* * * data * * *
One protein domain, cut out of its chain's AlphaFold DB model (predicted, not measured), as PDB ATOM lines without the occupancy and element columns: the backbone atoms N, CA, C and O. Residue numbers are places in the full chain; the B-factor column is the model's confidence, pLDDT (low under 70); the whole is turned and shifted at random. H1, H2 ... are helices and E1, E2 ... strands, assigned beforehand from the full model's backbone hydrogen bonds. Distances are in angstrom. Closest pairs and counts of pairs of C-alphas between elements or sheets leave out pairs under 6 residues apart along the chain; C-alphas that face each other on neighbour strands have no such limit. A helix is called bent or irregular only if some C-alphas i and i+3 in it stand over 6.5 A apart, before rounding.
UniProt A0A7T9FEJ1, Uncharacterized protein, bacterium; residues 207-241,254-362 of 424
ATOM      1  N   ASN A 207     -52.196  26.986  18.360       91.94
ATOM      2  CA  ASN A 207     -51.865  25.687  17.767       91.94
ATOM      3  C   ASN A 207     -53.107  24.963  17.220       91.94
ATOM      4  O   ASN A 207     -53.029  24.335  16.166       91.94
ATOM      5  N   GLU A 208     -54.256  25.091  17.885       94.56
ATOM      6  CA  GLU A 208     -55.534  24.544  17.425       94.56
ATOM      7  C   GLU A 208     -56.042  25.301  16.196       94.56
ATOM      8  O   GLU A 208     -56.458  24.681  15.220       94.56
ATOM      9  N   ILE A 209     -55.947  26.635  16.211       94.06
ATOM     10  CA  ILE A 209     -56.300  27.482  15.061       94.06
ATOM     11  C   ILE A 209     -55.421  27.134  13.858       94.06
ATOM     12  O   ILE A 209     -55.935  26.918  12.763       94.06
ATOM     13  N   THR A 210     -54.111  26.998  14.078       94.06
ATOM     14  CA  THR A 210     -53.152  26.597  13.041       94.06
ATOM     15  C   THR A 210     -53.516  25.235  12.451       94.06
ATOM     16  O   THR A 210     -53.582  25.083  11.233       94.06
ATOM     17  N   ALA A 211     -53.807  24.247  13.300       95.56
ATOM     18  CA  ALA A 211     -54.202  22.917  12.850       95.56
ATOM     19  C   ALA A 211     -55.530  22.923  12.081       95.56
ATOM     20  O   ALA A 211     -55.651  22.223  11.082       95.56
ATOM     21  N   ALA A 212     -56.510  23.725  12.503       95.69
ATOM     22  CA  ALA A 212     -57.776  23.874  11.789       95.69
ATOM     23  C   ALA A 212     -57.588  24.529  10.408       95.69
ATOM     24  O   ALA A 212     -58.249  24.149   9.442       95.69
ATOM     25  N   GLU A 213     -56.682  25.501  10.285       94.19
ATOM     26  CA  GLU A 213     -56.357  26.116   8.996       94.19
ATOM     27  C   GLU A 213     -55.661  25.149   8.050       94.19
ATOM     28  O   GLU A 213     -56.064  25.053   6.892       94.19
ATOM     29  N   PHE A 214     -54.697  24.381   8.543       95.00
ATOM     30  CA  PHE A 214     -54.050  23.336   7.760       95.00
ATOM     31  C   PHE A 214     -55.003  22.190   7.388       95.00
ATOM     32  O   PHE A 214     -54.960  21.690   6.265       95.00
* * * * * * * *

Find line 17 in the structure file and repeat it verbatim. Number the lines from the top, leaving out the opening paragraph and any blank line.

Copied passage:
ATOM     16  O   THR A 210     -53.582  25.083  11.233       94.06